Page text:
Books The Best Way to Stop a Negative- Thought Spiral By Sally Lee | Spring/Summer 2021 Brian Stauffer In his new book, Chatter, psychologist Ethan Kross ’07GSAS suggests strategies to root out the self-talk that sinks our moods, tanks our health, and saps our resilience. You direct the Emotion and Self-Control Lab at the University of Michigan. Tell us about your work at the lab.
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The Best Way to Stop a Negative- Thought Spiral By Sally Lee |
In his new book, Chatter, psychologist Ethan Kross ’07GSAS suggests
strategies to root out the self-talk that sinks our moods, tanks
our health, and saps our resilience.
You direct the Emotion and Self-Control Lab at the University of
Michigan. Tell us about your work at the lab.
But most of us think of self-reflection as a good
It can be. Deliberate self-reflection can help us solve problems,
make better decisions, and gain wisdom. But there’s a lot of
research that shows that when we are under stress, introspection
can do more harm than good. Our inner voice can indulge in a lot of
judgment. We think about that screwup at work or that fight with a
loved one and end up flooded by how bad we feel. Then we think
about it again and again. This type of repetitive negative thought,
which I call mental chatter, concentrates our attention on our
emotional distress and can send us into a downward spiral. It
encourages us to catastrophize the inevitable daily challenges we
face, it undermines our confidence, and it’s an incredible
saboteur. It leads students to perform worse on tests, causes
athletes to choke, turns romantic relationships into battlegrounds,
and if you don’t get it under control it can create constant stress
and seriously undermine your health.
How can you possibly measure the voice in someone’s
My colleagues and I use tools from psychology, medicine,
philosophy, biology, and computer science. Technologies such as EEG
and fMRI help us measure the brain’s response and behavior. We use
the experience sampling method which is a structured way to get
people to monitor their thoughts and feelings as they unfold
throughout the day. In the lab, we employ think-aloud paradigms,
asking people to tell us their thoughts in real time. We analyze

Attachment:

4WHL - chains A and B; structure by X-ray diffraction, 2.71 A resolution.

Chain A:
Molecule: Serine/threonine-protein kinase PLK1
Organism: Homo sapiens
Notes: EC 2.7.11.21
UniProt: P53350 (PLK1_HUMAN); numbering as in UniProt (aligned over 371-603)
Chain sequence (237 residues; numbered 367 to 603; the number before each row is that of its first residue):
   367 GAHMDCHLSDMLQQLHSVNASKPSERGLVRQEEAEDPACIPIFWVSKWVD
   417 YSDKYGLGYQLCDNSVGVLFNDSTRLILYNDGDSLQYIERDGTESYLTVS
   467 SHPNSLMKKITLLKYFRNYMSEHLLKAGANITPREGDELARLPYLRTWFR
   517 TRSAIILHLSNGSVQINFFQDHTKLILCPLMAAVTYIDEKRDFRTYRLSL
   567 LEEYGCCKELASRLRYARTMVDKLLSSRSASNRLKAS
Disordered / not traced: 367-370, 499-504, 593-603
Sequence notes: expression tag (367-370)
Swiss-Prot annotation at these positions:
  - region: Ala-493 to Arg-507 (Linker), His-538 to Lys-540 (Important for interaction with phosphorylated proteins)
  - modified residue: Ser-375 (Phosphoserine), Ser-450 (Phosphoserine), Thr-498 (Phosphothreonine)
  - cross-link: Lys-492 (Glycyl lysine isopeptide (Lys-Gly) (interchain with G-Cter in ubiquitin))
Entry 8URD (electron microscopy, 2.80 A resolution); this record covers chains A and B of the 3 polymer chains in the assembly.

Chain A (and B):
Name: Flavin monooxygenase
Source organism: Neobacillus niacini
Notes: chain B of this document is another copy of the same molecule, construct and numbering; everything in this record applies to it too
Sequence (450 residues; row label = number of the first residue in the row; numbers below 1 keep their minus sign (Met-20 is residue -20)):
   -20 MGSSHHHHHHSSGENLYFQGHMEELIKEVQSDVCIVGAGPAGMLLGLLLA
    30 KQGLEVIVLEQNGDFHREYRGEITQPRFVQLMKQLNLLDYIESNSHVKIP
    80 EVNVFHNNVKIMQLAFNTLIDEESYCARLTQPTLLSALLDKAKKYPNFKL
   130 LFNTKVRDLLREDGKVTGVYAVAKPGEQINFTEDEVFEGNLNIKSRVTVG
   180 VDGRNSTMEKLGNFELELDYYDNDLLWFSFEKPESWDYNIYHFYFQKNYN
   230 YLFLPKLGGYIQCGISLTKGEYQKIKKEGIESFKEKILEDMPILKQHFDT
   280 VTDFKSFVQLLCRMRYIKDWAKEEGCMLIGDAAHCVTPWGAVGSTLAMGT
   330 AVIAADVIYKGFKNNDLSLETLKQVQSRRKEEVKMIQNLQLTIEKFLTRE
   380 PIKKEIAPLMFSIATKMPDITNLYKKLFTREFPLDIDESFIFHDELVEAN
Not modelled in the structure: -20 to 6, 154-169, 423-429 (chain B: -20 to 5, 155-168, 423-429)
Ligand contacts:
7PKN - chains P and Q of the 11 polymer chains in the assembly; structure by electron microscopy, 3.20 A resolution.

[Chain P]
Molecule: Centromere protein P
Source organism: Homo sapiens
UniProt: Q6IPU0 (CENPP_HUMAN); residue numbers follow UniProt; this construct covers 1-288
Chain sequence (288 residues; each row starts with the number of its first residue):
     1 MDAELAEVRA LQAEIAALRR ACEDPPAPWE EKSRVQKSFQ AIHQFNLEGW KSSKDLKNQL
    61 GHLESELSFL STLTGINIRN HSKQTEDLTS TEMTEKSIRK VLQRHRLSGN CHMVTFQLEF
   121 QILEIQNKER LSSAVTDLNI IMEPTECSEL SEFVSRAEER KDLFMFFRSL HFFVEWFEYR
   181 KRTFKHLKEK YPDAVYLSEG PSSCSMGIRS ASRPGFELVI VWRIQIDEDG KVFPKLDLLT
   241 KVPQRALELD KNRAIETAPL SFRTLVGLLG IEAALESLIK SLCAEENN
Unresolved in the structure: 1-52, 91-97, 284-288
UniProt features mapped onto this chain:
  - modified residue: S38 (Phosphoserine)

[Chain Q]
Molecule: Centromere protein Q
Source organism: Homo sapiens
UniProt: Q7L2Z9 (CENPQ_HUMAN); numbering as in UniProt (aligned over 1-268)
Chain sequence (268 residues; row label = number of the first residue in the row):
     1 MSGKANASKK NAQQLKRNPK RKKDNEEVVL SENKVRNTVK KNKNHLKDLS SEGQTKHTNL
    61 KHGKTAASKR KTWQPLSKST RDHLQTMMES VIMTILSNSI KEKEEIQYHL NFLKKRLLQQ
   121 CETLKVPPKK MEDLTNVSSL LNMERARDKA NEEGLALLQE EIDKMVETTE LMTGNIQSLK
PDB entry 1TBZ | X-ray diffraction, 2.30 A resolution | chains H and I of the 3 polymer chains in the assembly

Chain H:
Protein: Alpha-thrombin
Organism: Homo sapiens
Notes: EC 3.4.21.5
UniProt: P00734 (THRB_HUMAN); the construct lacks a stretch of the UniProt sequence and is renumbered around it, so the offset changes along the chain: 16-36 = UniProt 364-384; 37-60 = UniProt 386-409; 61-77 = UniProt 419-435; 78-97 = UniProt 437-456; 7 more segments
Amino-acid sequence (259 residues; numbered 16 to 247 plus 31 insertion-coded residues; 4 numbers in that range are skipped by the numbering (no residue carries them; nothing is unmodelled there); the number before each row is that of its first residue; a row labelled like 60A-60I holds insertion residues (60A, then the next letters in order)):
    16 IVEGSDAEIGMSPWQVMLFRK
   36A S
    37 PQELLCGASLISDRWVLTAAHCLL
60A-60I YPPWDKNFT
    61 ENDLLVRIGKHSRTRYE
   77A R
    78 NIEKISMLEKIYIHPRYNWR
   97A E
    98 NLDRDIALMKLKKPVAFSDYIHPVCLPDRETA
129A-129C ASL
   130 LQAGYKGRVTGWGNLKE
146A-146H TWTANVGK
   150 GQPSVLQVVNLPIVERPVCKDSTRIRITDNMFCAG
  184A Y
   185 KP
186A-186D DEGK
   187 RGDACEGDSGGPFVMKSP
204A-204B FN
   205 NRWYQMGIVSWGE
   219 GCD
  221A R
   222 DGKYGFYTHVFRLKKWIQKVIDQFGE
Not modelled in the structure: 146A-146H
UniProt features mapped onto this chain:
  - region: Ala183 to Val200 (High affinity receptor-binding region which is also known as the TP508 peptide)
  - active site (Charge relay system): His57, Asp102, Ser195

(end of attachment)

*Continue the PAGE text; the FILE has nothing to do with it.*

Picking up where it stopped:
journals and increasingly look at what people are writing about on
Ethan Kross illustrated by Jonny Ruzzo.
So what are some strategies for controlling that inner
Many of the techniques I outline in my book involve stepping back
from the echo chamber of your own mind so you can get a more
objective perspective. One way to do that is to use distanced
self-talk and silently refer to yourself in the third-person. For
example, I can often snap myself out of chatter by saying “Come on,
Ethan.” It’s also helpful to put myself in the role of a good
friend giving advice.
Another way to gain perspective is to visualize moving away from
any upsetting scene in your imagination, like a camera zooming out.
This technique will literally widen your focus. You can also do a
little time-traveling — think about how you will feel about this
problem a month, a year, or even longer from now. Journaling works
for some, since it allows people to create a more nuanced narrative
about an experience.
You can also calm chatter by inviting a feeling of awe and wonder.
Some people feel awe when they stare up at the stars at night or
take in a spectacular view. Others
might find it in a piece of art or the sight of a sleeping child.
Find what instills a sense of awe in you. Feeling awe allows us to
transcend our current concerns, giving us the mental space to
recharge and reset.
One of the most famous experiments in self-control was Walter
Mischel’s marshmallow test. Wasn’t Mischel your adviser at
Yes, that was one of the reasons I chose to get my PhD at Columbia.
He was like royalty in psychology for his studies on delayed
gratification and self-control. In the early 1960s he began
bringing kids into his lab and presenting them with a choice: they
could have one marshmallow immediately, or if they waited a little
longer they could have two. Long-term studies showed that the
children who exercised self- control and waited for the bigger
reward performed better on their SATs as teens and were healthier
and more resilient in adulthood. That test laid the foundation for
future research, because it encouraged scientists to study the
tools people can use to exercise and boost self-control, which of
course also encompasses how we can manage our thoughts and
feelings. It helped us understand that if we can find a way to
manage chatter, we have the potential to improve our
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